April 29, 2013

    useful app for measuring sound pressure level

    • Paul Salopek
      May 3, 2013

      Thanks for this nifty tool, Max. Low-tech earplugs would have been handy, too.

  19. Sheila Bjeletich
    April 30, 2013

    Yes! I’m reading this essay as I listen to the Columbus, NM spring wind. Shrieking wind and twisting sheet metal. I hope my neighbor’s roof doesn’t blow off again.

  20. gabbrielle
    May 29, 2013

    how long have u been out there does it get cold out there at night

  21. e grant
    May 29, 2013

    I am so grateful I finally received one of your e-mailings . . . I signed up a long time ago . . . This is the first to arrive . . . Thank you & safe travels.

  22. Clara Kelly
    November 24, 2013

    What a wonderful description of the windy scrap metal village. Congratulations on making it so far on this trip! I look forward to reading more. I wonder how frequently you are taking breaks to rest well and resupply. I imagine the 20+ mile days are adding up for the feet.

  23. Clara Kelly
    November 24, 2013

    Hello, again. I read your reply to inquiry about the feet in April – that they are doing their job arresting your fall. That’s a great perspective to have which I hope you maintain for the duration of the trek. Hope this finds you well now.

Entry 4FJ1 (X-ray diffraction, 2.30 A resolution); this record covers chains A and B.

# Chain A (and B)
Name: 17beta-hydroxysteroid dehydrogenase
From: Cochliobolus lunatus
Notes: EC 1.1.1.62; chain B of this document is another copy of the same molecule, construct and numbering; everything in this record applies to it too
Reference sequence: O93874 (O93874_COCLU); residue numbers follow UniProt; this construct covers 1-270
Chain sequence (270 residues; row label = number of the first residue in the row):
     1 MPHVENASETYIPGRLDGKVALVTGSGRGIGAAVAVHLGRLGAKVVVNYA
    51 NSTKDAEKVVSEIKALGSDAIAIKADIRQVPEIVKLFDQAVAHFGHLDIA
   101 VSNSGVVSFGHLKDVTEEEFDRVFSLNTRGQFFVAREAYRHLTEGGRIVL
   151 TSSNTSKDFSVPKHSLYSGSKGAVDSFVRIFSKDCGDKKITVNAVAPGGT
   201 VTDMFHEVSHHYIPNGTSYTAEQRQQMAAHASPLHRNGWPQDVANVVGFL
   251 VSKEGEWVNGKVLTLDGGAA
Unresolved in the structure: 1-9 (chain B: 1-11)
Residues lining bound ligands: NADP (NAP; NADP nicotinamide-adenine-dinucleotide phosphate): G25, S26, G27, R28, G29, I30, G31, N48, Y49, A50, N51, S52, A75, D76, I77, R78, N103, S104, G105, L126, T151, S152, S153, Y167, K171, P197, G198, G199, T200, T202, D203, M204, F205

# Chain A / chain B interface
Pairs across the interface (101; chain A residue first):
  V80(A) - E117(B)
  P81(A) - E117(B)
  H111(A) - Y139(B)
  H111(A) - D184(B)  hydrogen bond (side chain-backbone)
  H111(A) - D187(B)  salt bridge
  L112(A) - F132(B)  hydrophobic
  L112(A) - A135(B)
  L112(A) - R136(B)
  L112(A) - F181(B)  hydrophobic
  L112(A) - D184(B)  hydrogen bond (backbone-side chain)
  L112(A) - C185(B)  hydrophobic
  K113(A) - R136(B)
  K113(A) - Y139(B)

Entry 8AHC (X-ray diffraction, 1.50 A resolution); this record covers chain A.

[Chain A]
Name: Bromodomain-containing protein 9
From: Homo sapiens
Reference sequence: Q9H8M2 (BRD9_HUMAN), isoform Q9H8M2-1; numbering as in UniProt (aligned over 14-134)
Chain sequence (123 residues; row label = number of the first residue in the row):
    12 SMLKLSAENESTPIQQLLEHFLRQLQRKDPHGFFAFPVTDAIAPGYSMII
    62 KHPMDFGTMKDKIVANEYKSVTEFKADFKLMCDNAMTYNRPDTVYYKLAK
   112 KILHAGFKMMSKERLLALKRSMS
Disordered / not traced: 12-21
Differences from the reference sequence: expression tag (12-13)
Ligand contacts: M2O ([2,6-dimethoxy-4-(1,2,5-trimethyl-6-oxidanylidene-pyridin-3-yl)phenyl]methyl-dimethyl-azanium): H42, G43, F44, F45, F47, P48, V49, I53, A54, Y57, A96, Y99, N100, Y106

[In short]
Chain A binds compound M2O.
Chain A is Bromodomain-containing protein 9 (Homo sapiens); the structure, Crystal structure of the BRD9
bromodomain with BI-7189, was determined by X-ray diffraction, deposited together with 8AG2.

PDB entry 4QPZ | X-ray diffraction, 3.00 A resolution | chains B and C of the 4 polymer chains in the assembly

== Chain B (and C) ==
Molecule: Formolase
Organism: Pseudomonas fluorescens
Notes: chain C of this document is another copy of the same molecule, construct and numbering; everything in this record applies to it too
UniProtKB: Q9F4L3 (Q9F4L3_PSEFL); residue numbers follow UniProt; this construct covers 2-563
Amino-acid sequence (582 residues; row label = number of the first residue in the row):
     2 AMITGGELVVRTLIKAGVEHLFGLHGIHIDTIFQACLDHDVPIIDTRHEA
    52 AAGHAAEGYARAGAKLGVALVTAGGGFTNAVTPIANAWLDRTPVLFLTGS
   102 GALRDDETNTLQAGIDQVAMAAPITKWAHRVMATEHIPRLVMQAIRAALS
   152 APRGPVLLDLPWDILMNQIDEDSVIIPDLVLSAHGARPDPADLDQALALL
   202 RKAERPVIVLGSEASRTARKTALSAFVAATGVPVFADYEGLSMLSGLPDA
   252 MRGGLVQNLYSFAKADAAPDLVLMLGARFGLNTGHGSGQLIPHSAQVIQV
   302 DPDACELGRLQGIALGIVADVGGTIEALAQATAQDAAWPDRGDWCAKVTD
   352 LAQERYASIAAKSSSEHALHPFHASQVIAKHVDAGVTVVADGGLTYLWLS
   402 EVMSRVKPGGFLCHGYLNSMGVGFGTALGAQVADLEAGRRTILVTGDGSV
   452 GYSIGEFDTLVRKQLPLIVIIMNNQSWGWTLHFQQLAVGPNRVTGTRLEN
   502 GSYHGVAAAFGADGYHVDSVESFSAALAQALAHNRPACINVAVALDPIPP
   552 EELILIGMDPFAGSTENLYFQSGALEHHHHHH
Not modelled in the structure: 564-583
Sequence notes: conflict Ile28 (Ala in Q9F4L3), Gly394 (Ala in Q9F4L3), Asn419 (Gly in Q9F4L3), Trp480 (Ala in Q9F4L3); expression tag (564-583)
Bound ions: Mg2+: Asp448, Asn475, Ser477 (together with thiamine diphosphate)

24. Joan
    February 26, 2014

    What kind of library do you carry with you? Also, do you do internet searches?

  25. gabri
    May 24, 2014

    The description to convey the noisiness is so unique & striking! Made me laugh; made me feel it. Hard to describe what I mean when I read your writing. So, a simile: a scientific paper, written by Henry James.

Continuing the Discussion

  1. Looking Differently at the World: Engaging Younger Learners in the Out of Eden Walk | Educators' Blog

    […] his starting point, and talked about what Ethiopia was like.  I told them about Paul’s dispatch Noisiest village in the world. Together we listened to his sound recording and acted it out. We wondered what it might be like to […]

    June 6, 201413:59 pm